Think about it: This could have been a massive exercise in ego-mania. There could have been swag everywhere. There could have been beer pouring out of the taps in the rooms. But Dogfish Head founder Sam Calagione went a completely different direction, one that places more importance on the aspect of community than it does the individual brand.
In an interview with Conde Nast Traveler, Calagione revealed something that really, honestly, surprised us:
"Our brewery, where you can buy pints, is just eight miles away in Milton, Delaware. And we have a full-scale restaurant and distillery seven miles in the other direction. We also made the decision out of respect for our neighbors in our little hometown of Lewes, where we have a lot of awesome restaurants that serve Dogfish Head beer."
How cool is that? It gets better:
When someone tours our brewery, we get to hang out with them for an hour and turn them onto our beers and let them see how awesome our co-workers are; if they eat dinner at one of our restaurants we get to do that for two hours. Our whole goal with the Inn is to create a place where you get to hang out with our brand for at least 24 hours. And at the same time that we’re celebrating what we do at Dogfish, the hotel is all about celebrating coastal Delaware, which I feel is an area that gets under-recognized in the national media. I feel like every time a major magazine lists the top 50 coolest vacation destinations or small cities or whatever, you never see anything about Delaware. And yet our coastal beaches are as big and wide and white as the Carolinas’, but only three hours from New York City. So for me this hotel is an opportunity for Dogfish to use our niche recognition in the beer world to create greater recognition for our beautiful home area of coastal Delaware.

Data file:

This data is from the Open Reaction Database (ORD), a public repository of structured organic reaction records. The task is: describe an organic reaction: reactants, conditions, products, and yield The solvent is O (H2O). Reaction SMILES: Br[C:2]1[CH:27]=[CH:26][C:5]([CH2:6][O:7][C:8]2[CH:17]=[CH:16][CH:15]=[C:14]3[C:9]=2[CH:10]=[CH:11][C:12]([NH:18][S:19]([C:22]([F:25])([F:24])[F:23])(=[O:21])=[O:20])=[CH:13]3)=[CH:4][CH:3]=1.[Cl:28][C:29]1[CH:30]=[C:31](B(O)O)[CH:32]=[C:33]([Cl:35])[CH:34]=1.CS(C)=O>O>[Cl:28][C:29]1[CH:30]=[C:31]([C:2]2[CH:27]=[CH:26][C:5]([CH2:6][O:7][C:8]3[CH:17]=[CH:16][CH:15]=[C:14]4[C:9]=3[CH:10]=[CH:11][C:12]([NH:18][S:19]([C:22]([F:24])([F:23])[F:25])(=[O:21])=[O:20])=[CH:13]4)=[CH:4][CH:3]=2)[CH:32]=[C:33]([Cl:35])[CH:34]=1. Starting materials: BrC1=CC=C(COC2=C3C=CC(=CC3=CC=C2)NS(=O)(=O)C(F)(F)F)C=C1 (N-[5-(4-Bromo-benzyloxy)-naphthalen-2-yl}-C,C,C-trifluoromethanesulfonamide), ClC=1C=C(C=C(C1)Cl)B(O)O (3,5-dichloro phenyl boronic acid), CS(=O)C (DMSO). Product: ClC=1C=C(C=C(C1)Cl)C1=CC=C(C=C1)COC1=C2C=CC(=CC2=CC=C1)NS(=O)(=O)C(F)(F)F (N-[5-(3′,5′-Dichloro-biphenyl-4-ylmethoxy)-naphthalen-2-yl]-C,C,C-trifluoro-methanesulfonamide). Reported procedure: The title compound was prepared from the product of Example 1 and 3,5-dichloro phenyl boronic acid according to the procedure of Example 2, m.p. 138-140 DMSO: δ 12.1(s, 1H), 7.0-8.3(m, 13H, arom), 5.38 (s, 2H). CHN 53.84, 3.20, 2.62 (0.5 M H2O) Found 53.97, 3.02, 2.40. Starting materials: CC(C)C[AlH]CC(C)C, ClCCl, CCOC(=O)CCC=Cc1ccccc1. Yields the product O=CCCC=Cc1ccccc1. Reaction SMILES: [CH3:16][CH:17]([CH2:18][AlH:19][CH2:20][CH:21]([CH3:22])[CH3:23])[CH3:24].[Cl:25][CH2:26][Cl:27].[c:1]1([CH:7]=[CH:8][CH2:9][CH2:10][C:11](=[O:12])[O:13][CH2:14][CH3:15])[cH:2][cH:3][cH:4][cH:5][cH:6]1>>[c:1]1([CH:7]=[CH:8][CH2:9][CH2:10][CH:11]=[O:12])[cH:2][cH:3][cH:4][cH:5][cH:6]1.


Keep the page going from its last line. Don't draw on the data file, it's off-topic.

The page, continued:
In a world where many brands take take take, it is refreshing to see an approach that attempts to share the wealth, and to use its own popularity for the betterment of the entire area. That's a mentality we don't see too often in tourism, but one that is certainly welcome and beneficial to all. For that, we can't help but applaud the Dogfish Head Hotel, even if they skimped a little on the decor.
On a broader level, we wonder if this might set the tone for more beer hotels to pop up across the country. Craft brewing is at an all time high, and as breweries look to find ways to rise above the rest, could on-site lodging be a way to spark interest? We've seen it within the wine industry, and as beer production continues to gain momentum, we don't see anything standing in the way.
Rooms at the Dogfish Head Inn start at $250 per night.